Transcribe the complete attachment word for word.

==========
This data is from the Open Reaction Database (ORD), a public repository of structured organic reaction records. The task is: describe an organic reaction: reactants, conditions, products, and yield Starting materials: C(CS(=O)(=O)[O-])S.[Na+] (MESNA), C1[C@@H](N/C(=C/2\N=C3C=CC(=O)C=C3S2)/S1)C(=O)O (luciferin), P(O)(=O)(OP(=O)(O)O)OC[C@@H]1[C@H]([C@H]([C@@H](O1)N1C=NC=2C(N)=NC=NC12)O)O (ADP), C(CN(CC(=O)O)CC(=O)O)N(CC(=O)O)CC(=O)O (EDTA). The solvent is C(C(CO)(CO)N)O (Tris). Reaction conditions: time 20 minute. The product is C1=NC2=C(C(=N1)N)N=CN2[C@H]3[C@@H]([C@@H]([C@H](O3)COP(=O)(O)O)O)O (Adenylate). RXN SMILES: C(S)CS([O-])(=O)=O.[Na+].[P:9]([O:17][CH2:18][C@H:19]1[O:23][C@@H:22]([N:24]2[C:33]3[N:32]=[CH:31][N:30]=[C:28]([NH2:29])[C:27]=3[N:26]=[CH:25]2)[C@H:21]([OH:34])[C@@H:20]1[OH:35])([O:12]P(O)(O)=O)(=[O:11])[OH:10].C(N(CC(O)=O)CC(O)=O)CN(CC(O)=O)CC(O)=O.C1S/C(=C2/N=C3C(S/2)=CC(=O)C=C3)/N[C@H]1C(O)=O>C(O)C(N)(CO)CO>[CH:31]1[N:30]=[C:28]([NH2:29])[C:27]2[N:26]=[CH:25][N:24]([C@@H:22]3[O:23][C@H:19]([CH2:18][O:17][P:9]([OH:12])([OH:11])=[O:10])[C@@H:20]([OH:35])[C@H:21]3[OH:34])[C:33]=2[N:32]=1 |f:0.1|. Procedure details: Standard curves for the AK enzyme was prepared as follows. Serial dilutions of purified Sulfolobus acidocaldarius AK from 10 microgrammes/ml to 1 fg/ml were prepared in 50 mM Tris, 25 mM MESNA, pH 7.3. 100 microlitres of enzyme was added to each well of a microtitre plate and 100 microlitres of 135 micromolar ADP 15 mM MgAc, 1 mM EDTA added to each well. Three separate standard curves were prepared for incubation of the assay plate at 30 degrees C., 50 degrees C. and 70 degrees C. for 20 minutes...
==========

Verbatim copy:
This data is from the Open Reaction Database (ORD), a public repository of structured organic reaction records. The task is: describe an organic reaction: reactants, conditions, products, and yield Starting materials: C(CS(=O)(=O)[O-])S.[Na+] (MESNA), C1[C@@H](N/C(=C/2\N=C3C=CC(=O)C=C3S2)/S1)C(=O)O (luciferin), P(O)(=O)(OP(=O)(O)O)OC[C@@H]1[C@H]([C@H]([C@@H](O1)N1C=NC=2C(N)=NC=NC12)O)O (ADP), C(CN(CC(=O)O)CC(=O)O)N(CC(=O)O)CC(=O)O (EDTA). The solvent is C(C(CO)(CO)N)O (Tris). Reaction conditions: time 20 minute. The product is C1=NC2=C(C(=N1)N)N=CN2[C@H]3[C@@H]([C@@H]([C@H](O3)COP(=O)(O)O)O)O (Adenylate). RXN SMILES: C(S)CS([O-])(=O)=O.[Na+].[P:9]([O:17][CH2:18][C@H:19]1[O:23][C@@H:22]([N:24]2[C:33]3[N:32]=[CH:31][N:30]=[C:28]([NH2:29])[C:27]=3[N:26]=[CH:25]2)[C@H:21]([OH:34])[C@@H:20]1[OH:35])([O:12]P(O)(O)=O)(=[O:11])[OH:10].C(N(CC(O)=O)CC(O)=O)CN(CC(O)=O)CC(O)=O.C1S/C(=C2/N=C3C(S/2)=CC(=O)C=C3)/N[C@H]1C(O)=O>C(O)C(N)(CO)CO>[CH:31]1[N:30]=[C:28]([NH2:29])[C:27]2[N:26]=[CH:25][N:24]([C@@H:22]3[O:23][C@H:19]([CH2:18][O:17][P:9]([OH:12])([OH:11])=[O:10])[C@@H:20]([OH:35])[C@H:21]3[OH:34])[C:33]=2[N:32]=1 |f:0.1|. Procedure details: Standard curves for the AK enzyme was prepared as follows. Serial dilutions of purified Sulfolobus acidocaldarius AK from 10 microgrammes/ml to 1 fg/ml were prepared in 50 mM Tris, 25 mM MESNA, pH 7.3. 100 microlitres of enzyme was added to each well of a microtitre plate and 100 microlitres of 135 micromolar ADP 15 mM MgAc, 1 mM EDTA added to each well. Three separate standard curves were prepared for incubation of the assay plate at 30 degrees C., 50 degrees C. and 70 degrees C. for 20 minutes...